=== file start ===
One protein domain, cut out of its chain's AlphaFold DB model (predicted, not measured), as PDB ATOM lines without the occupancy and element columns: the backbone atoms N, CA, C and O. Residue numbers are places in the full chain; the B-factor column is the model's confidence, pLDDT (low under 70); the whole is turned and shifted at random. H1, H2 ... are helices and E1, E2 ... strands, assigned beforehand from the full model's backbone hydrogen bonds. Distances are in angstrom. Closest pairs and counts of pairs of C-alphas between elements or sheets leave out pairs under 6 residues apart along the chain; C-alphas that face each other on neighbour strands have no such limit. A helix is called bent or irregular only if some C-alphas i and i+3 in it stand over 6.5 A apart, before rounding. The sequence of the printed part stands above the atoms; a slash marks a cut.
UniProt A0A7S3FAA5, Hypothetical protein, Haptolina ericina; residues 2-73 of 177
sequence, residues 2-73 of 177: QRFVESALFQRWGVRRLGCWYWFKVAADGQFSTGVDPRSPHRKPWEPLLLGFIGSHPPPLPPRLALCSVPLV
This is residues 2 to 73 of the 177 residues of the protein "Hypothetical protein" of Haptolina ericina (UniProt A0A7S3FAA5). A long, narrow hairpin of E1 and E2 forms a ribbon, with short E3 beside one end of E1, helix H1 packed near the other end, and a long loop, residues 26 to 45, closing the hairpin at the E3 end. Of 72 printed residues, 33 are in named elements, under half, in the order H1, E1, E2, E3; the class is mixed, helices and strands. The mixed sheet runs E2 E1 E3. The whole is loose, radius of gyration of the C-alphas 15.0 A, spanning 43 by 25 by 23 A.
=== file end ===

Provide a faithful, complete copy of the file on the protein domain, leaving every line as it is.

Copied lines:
One protein domain, cut out of its chain's AlphaFold DB model (predicted, not measured), as PDB ATOM lines without the occupancy and element columns: the backbone atoms N, CA, C and O. Residue numbers are places in the full chain; the B-factor column is the model's confidence, pLDDT (low under 70); the whole is turned and shifted at random. H1, H2 ... are helices and E1, E2 ... strands, assigned beforehand from the full model's backbone hydrogen bonds. Distances are in angstrom. Closest pairs and counts of pairs of C-alphas between elements or sheets leave out pairs under 6 residues apart along the chain; C-alphas that face each other on neighbour strands have no such limit. A helix is called bent or irregular only if some C-alphas i and i+3 in it stand over 6.5 A apart, before rounding. The sequence of the printed part stands above the atoms; a slash marks a cut.
UniProt A0A7S3FAA5, Hypothetical protein, Haptolina ericina; residues 2-73 of 177
sequence, residues 2-73 of 177: QRFVESALFQRWGVRRLGCWYWFKVAADGQFSTGVDPRSPHRKPWEPLLLGFIGSHPPPLPPRLALCSVPLV
This is residues 2 to 73 of the 177 residues of the protein "Hypothetical protein" of Haptolina ericina (UniProt A0A7S3FAA5). A long, narrow hairpin of E1 and E2 forms a ribbon, with short E3 beside one end of E1, helix H1 packed near the other end, and a long loop, residues 26 to 45, closing the hairpin at the E3 end. Of 72 printed residues, 33 are in named elements, under half, in the order H1, E1, E2, E3; the class is mixed, helices and strands. The mixed sheet runs E2 E1 E3. The whole is loose, radius of gyration of the C-alphas 15.0 A, spanning 43 by 25 by 23 A.